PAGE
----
In addition, the region evaluation subsystem 101 further analyzes half-tone regions to determine whether they should be evaluated as a binary region or a continuous tone region. This evaluation is based on the number of half-tone lines in the half-tone region. For example, in a preferred implementation, when the resolution of the mixed continuous tone/binary mixed input image is 300 dots per inch (dpi), a half-tone region having over 100 lines per inch is evaluated as a continuous tone region, while a half-tone region with 100 lines or less per inch is evaluated as a binary region. In addition, if the resolution of the input image is 200 dpi, a half-tone region having over 50 lines per inch is evaluated as a continuous tone region, while a half-tone region having 50 lines or less per inch is evaluated as a binary region.

As described above, the current input image portion input on signal line 107 is simultaneously input to the continuous tone image processing subsystem 103 and the binary image processing subsystem 104 of the density conversion system 100B. The continuous tone image processing subsystem 103 converts the current portion of the mixed continuous tone/binary input image into a binary output image portion to be output on the signal line 106 using a continuous-tone-to-binary conversion method that is appropriate for continuous tone regions (hereinafter "the continuous tone conversion process"). Similarly, the binary image processing subsystem 104 converts the current portion of the mixed continuous tone/binary input image into a binary output image portion to be output on the signal line 106 using a binary-to-binary conversion method that is appropriate for binary regions (hereinafter "the binary conversion process").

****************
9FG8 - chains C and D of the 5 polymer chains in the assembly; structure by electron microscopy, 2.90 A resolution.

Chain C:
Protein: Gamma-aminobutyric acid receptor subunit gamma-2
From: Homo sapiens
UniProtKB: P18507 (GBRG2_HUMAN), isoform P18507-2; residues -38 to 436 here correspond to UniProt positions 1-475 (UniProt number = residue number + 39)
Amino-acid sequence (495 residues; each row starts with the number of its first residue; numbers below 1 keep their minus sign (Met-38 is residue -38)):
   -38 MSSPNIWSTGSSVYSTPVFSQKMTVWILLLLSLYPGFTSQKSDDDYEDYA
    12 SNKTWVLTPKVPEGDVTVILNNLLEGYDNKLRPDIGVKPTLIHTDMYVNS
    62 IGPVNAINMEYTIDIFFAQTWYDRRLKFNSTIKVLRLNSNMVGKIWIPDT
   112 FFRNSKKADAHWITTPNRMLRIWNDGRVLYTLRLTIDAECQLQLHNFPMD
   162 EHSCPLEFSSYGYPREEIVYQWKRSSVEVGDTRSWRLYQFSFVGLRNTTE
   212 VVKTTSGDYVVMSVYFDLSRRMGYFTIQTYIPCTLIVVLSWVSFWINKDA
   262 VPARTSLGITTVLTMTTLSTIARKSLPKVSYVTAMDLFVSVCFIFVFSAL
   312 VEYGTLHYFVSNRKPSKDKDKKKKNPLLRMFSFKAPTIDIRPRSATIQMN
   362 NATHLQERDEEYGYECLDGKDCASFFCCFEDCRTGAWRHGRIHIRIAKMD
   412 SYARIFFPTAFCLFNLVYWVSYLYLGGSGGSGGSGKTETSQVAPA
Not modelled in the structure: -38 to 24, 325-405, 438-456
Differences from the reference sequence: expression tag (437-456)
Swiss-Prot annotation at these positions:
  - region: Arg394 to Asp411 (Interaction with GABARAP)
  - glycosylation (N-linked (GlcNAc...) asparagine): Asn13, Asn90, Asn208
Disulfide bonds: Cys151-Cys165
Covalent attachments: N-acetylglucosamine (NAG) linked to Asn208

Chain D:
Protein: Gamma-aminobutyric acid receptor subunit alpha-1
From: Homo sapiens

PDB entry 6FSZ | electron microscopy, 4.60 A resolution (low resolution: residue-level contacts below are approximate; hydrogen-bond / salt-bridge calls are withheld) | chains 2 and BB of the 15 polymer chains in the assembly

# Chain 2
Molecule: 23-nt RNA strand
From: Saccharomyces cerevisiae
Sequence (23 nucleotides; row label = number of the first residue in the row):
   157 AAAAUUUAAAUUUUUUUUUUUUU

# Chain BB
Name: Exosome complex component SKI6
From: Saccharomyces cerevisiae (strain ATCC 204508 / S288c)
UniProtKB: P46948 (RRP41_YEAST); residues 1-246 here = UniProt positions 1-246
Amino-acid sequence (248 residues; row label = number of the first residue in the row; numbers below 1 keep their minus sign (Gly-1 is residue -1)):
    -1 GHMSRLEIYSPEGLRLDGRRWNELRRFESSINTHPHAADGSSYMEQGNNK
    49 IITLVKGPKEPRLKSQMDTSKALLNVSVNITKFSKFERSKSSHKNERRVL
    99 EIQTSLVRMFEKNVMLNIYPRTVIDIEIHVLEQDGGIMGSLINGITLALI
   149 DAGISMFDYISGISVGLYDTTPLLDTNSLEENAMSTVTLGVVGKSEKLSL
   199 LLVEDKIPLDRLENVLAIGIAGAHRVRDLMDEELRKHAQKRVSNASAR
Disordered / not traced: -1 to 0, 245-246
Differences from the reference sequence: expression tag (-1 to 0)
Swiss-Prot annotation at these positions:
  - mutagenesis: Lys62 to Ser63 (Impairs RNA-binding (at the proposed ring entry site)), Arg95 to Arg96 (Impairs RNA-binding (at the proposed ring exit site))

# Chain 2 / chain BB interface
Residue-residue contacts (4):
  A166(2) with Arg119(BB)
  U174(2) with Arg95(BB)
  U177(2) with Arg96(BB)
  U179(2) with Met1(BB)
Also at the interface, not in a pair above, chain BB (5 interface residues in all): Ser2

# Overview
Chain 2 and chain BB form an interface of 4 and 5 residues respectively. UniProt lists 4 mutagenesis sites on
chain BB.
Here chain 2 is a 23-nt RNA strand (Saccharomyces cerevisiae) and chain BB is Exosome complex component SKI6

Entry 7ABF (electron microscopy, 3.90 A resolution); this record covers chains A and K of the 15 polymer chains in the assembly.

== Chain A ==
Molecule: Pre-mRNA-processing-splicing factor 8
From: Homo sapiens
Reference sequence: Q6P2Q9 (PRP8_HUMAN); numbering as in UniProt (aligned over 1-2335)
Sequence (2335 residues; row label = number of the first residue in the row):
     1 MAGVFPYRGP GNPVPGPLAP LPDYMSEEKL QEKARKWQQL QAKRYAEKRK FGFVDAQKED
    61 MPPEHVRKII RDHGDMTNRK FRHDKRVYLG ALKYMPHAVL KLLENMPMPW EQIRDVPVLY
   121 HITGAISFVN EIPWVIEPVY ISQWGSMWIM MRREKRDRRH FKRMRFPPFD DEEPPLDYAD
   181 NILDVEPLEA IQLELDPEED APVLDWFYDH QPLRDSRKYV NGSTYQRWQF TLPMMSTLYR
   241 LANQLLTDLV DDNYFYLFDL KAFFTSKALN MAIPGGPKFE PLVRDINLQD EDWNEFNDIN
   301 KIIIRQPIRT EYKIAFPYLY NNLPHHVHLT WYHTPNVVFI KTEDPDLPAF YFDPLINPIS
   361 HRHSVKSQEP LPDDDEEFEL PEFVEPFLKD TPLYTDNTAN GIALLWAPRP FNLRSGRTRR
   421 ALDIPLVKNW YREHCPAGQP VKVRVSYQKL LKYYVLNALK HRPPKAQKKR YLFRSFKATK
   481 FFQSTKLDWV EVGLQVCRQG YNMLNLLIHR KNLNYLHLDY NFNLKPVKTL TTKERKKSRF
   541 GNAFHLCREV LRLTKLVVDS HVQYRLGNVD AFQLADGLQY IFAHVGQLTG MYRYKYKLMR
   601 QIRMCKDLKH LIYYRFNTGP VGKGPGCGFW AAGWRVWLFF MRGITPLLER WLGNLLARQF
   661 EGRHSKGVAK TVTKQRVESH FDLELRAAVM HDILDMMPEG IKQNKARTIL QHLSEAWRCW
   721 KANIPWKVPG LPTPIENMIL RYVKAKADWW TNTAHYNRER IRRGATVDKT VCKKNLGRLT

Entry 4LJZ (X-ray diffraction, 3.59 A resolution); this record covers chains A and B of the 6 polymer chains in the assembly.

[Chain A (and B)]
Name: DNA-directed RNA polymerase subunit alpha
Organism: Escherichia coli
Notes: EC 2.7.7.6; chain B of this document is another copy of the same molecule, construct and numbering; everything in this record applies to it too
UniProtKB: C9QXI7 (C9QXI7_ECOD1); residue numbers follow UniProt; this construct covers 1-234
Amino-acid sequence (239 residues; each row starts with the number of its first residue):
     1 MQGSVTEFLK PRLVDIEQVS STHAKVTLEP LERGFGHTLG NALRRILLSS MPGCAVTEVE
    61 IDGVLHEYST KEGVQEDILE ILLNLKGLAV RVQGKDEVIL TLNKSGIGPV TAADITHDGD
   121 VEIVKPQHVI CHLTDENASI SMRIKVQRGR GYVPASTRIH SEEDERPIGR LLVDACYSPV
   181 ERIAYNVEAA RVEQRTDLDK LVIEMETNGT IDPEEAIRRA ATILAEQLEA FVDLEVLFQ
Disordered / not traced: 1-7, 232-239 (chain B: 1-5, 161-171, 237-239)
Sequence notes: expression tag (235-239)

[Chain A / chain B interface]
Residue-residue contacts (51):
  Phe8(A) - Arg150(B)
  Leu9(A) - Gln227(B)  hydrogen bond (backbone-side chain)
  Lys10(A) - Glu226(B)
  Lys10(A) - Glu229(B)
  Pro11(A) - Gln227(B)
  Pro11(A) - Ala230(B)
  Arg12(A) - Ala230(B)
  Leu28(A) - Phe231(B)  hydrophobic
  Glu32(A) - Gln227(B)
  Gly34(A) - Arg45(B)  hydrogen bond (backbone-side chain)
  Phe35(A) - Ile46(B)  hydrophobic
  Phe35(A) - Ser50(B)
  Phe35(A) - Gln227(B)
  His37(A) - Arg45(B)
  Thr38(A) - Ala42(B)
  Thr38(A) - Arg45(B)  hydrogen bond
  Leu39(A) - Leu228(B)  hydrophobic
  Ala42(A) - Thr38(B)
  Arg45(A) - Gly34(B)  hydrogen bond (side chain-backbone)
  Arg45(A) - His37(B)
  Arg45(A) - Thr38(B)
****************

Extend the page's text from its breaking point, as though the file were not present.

It should be appreciated that both the continuous tone image processing subsystem 103 and the binary image processing subsystem 104 convert the current portion of the input image each time. Accordingly, for one of the continuous tone image processing subsystem 103 or the binary image processing subsystem 104, the applied conversion method is inappropriate for the current portion of the input image, while the other conversion method is appropriate for the current portion of the input image. The appropriately converted output image is output on the signal line 106 by appropriate control of the switch 108 by the signal selection subsystem 102. That is, the converted output image signal created by either the continuous tone image processing subsystem 103 or the binary image processing subsystem 104 is selected and output on the signal line 106 by the signal selection subsystem 102 controlling the switch 108.